For the first time in 14 years, city leaders in Madeira Beach want to charge area nonprofit Old Salt rental fees on the grounds they planned to use for their annual "King of the Beach" tournament fishing charity event.

  • "King of the Beach" proceeds go each year to Pediatric Cancer Foundation
  • Madeira Beach in the past has waived rental fees for grounds
  • Funds for rental cost would come from money otherwise donated

In previous years, King of the Beach organizers said the city has waived rental fees for the grassy area where the event is traditionally held, due to the tremendous economic impact the event has on the area.

This year, however, the city wants $9,000 from the nonprofit to rent the space, money that would otherwise go to charities the event benefits, such as the Pediatric Cancer Foundation.

Proceeds from the "King of the Beach" Tournament and Festival go to a number of different charities. (Photo courtesy Old Salt)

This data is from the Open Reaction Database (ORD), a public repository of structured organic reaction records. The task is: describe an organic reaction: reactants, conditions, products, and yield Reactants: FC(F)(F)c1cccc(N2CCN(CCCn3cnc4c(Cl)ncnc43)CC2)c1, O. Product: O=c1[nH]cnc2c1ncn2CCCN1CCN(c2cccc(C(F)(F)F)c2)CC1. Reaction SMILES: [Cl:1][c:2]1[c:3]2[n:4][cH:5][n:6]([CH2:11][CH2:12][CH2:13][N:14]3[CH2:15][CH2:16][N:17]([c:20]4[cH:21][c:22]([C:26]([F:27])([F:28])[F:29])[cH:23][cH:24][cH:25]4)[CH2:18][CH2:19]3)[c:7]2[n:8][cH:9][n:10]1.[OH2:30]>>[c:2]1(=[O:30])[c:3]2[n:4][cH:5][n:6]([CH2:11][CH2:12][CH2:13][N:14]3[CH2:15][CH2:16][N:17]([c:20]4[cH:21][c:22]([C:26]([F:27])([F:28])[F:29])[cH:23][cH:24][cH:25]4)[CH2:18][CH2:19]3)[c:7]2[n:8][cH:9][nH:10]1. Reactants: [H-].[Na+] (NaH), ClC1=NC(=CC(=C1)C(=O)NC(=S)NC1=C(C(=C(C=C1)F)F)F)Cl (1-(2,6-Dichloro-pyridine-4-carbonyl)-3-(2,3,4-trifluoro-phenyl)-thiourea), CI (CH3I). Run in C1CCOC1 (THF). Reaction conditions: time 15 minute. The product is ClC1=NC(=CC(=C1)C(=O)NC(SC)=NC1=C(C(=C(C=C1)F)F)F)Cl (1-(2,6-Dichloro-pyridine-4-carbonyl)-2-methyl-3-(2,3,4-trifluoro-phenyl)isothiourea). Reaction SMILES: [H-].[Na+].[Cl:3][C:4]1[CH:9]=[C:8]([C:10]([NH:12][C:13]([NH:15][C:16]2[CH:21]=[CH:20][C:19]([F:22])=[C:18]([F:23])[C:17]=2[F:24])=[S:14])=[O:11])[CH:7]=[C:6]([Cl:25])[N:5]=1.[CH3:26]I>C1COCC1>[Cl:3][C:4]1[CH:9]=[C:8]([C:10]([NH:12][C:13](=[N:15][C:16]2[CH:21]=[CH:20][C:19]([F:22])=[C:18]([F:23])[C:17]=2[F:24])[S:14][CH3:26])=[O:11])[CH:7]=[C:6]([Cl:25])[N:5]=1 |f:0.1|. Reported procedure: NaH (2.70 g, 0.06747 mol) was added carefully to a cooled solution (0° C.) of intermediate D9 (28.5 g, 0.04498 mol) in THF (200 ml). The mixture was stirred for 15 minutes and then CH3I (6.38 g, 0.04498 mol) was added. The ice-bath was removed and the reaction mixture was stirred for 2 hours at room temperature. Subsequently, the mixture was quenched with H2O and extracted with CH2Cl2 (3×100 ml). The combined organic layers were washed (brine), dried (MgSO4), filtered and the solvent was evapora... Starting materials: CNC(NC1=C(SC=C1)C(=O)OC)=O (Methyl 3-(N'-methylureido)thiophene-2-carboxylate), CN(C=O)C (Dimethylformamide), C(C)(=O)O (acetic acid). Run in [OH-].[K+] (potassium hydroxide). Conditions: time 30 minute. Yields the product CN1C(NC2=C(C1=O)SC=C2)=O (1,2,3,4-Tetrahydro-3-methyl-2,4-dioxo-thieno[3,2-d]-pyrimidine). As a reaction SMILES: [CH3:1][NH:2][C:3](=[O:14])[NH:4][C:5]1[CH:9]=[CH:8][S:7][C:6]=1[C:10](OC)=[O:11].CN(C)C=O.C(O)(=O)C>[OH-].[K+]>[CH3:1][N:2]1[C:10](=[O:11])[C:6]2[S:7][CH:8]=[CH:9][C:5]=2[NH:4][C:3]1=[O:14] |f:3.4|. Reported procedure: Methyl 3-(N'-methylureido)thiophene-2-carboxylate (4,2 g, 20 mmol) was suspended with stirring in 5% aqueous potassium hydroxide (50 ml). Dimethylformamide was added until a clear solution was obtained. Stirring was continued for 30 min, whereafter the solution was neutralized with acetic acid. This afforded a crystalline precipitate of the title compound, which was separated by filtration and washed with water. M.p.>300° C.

"Instead of paying a fee, we'd rather write the charity a check," said Old Salt's Tom Verdensky.

Organizers said they already pay the city $3,000 for trash collection and other related costs.

What's different this year is the city's leadership. A new mayor, Maggi Black, and two new city commissioners, Nancy Oakley and John Douthirt, now sit on the board.

It's a difference veteran commissioner Terry Lister noted during a workshop on Feb. 26.

“It’s a huge economic impact for the area and it’s been obvious to the past commissions," Lister said. "But for some reason it’s not quite so obvious to this one, but it's still obvious to me."

Last year, for example, the event drew 24,000 visitors to the area with more than 600 boats.

Old Salt representatives told us that if the city will not waive those fees, they'll be forced to move their event to Treasure Island or St. Pete Beach. They showed the commission just how many charities support, efforts that were not lost on the new city manager, Jonathan Evans, who told the commission the city wasn't even counting on those rental fees.

"It is not budgeted as a revenue," Evans said. "So, if it was the pleasure of the board to waive that fee it would not have a fiscal impact to the agency.”

Evans also proposed an idea to sign a five-year contract to keep "King of the Beach" in Madeira Beach.

The Madeira Beach Commission is scheduled to vote on waiving the fees and on the issue of the contract next Wednesday.